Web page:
If you look around campus, being eco-friendly is everywhere: on signs in cafes, posters above bins and even plastered on printers, but just how effective is this?
UEA has seemingly outstanding waste statistics, spending £260,000 every year on its recycling scheme. 90 percent of waste is recycled; and rightly so, the university has long been a leader in the field of environmental research. UEA invested £615,000 into energy-saving measures this year, but what about the energy used to produce what the university buys? From paper cups in Unio, to the food packaging in every outlet, could UEA be doing more? Many students think so. Joanna Raymond was ‘shocked by the amount of disposable containers that UEA uses’ when she arrived and is undoubtedly not alone. Despite reusable utensils being a minor inconvenience, at a university which invests so much into the environment, surely students should be educated as to why such a change is necessary?
Another issue we face is waste in accommodation. Incoming students received little information about recycling and how to use the five very confusing bins upon arrival, and often parents will have taken responsibility for recycling at home. Sustainable UEA has a recycling section on its website, but as it was pointed out, ‘how are freshers supposed to know it exists if no one tells them?’ Eliza Howman-Wright thinks ‘if we had a thorough recycling leaflet on our notice boards, so many conversations along the lines of “which bin does this go in?”, “uhhh I dunno, chuck it in that one” could be avoided.’ Ben Pi adds ‘if I, as someone who does bother to look at what can and can’t be recycled, am sometimes unsure about stuff, then how is someone who isn’t as proactive meant to know?’
There has been student action to reduce waste, with societies participating in beach cleans and urging members to pick up litter around campus. An interesting initiative is Enactus’ Budget Bites. The scheme is new this year and aims to ‘inspire you with sustainability tips that save food and money’ according to member Alise Miļūna. Budget Bites is a pop-up café in Union House serving up treats made from surplus food on a ‘pay as you feel’ basis.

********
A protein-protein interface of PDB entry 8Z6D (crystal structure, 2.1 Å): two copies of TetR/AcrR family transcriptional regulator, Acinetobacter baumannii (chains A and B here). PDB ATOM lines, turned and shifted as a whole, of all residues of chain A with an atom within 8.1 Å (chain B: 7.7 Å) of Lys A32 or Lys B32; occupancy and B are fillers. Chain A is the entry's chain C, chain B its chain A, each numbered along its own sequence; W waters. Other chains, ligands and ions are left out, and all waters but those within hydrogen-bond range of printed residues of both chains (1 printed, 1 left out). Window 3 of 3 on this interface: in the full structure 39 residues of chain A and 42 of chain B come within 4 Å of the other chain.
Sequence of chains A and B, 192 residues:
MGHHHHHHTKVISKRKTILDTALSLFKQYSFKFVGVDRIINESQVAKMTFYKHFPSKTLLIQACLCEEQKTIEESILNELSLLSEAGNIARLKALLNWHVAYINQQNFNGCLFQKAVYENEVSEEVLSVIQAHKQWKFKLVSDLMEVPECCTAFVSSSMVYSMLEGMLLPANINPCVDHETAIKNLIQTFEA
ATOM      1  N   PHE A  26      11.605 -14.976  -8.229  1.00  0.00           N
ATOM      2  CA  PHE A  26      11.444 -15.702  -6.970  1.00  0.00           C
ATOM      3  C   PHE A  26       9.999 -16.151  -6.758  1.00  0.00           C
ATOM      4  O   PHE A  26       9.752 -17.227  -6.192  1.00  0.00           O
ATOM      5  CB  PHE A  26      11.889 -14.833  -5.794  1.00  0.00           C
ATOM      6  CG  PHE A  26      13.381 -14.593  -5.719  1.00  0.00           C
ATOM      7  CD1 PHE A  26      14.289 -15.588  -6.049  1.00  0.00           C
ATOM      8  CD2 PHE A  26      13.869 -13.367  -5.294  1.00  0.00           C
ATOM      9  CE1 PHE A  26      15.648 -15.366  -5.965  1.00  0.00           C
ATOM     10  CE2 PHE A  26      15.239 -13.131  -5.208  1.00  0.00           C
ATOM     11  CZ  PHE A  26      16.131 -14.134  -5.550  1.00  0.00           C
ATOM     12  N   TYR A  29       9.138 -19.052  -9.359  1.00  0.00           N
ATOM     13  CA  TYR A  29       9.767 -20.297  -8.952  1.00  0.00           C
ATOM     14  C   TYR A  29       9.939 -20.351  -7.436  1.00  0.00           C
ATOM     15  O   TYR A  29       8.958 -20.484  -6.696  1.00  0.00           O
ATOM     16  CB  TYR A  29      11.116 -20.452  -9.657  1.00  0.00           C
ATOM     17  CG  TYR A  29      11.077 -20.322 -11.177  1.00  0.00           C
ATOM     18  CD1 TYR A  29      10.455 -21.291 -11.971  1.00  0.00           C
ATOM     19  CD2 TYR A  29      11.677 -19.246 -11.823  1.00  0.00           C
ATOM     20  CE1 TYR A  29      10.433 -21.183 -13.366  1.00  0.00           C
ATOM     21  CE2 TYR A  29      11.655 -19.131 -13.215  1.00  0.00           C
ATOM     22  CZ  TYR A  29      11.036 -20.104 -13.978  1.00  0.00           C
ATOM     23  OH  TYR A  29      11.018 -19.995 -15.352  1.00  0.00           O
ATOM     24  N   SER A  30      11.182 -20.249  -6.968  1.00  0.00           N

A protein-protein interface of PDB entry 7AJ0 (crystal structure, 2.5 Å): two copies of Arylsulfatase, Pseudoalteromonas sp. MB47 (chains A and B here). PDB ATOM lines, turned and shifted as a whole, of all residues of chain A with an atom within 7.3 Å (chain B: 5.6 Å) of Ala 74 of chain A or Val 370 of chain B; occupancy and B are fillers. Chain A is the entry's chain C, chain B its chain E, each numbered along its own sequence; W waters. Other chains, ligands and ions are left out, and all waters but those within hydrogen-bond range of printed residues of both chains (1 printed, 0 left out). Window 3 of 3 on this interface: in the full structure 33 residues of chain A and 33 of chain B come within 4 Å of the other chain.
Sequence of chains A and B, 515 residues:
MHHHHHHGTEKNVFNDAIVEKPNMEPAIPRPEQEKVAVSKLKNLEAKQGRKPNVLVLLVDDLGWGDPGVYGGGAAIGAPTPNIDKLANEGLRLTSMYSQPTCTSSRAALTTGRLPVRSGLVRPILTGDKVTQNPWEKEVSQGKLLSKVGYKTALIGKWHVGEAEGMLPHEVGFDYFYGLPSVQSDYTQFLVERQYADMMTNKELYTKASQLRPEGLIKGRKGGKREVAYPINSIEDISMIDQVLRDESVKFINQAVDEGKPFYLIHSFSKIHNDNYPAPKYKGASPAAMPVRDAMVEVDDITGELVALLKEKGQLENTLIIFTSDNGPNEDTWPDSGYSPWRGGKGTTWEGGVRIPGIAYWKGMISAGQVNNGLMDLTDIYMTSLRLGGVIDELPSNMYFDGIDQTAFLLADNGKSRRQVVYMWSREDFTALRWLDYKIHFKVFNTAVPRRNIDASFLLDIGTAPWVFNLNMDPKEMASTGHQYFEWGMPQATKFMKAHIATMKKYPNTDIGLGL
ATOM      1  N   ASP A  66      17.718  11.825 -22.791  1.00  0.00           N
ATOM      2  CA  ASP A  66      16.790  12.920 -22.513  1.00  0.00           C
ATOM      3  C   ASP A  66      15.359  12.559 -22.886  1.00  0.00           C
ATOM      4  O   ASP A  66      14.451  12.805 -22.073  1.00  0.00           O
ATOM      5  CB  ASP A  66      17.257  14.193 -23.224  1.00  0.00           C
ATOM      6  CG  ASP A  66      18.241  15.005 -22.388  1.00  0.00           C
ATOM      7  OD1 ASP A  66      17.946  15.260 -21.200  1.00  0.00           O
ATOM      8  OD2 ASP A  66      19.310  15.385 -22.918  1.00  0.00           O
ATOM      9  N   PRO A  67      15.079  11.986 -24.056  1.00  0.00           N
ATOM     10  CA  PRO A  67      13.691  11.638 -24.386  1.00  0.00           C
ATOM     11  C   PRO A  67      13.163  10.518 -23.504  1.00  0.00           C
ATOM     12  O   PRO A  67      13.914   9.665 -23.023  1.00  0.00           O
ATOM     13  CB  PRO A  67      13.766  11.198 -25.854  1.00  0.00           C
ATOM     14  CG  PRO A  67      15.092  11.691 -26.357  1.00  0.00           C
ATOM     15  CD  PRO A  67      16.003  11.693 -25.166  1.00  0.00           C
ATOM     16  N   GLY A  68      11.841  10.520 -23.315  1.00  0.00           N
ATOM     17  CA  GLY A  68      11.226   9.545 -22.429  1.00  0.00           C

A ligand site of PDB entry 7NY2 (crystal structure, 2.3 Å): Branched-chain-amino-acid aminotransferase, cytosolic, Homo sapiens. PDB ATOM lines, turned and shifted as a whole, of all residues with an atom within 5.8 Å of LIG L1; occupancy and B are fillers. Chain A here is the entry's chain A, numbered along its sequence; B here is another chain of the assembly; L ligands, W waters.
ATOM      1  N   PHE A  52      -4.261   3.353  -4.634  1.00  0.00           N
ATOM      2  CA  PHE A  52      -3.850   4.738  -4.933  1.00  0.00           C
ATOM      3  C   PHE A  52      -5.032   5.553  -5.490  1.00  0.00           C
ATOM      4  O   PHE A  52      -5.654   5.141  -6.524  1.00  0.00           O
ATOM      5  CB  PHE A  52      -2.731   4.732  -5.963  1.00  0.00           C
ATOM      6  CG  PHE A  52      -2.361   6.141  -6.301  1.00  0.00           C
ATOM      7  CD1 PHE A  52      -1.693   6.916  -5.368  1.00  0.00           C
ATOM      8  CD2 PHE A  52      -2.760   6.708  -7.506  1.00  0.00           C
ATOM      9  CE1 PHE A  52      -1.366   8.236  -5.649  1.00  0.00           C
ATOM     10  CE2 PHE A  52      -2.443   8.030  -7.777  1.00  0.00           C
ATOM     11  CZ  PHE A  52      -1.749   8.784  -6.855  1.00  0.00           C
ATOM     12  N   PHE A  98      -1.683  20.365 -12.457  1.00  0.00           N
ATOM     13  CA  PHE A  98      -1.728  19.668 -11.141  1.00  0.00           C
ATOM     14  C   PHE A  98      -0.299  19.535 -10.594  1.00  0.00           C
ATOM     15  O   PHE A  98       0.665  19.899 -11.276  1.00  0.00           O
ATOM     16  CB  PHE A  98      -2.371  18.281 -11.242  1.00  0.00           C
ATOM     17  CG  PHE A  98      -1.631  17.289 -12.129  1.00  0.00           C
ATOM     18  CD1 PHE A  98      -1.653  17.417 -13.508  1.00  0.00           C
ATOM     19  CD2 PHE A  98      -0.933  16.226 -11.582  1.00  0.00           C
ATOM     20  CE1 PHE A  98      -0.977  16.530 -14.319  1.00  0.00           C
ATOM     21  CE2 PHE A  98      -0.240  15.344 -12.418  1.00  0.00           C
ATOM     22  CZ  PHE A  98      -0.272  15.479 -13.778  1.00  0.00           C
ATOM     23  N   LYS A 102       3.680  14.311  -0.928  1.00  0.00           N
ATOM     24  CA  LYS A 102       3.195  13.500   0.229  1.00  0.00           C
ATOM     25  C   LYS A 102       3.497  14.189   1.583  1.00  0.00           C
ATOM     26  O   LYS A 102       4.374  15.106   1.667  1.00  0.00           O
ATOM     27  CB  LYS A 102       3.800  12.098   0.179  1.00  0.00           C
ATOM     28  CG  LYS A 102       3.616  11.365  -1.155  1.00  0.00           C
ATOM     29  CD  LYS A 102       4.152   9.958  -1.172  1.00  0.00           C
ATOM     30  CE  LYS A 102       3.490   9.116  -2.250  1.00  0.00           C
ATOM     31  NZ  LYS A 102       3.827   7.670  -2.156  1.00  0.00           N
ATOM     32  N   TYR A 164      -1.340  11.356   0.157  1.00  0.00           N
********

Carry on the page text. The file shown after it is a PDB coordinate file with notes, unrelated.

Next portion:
Businesses in Norwich are also seeing a rise in people concerned by waste. Loui Blake, managing director of vegan restaurant Erpingham House, has noticed the change. The majority of Blake’s customers ‘wouldn’t call themselves vegan but are aware of the impact animal agriculture has on the planet and are open to changing the way they live’. Erpingham House is also plastic-free. Adopting VegWare as an alternative Nina Hoernke ‘didn’t believe the straws weren’t plastic at first!’ However, such changes come at a cost. As Blake added, ‘it’s more expensive, meaning when the hospitality industry is struggling, any ‘luxury’ such as sustainable packaging isn’t a priority.’
We all heard ‘reduce, reuse, recycle’ at one point or another in Primary School, but how much have we actually taken in? Recycle is the final option, a last resort if we can’t reduce or reuse, but has become the scapegoat for poor environmental practices. Few people know there’s an updated version of the waste pyramid, ‘reduce, reuse, repair, rot, recycle’, which incorporates more options for avoiding waste; but if no one knows it exists, how are we supposed to implement changes in our everyday lives? This leaves me echoing the sentiment of many unheard environmental activists. We don’t need telling about how much money is being thrown at the problem, what we need to hear is what we can do, and as the next generation, we need to lead by example.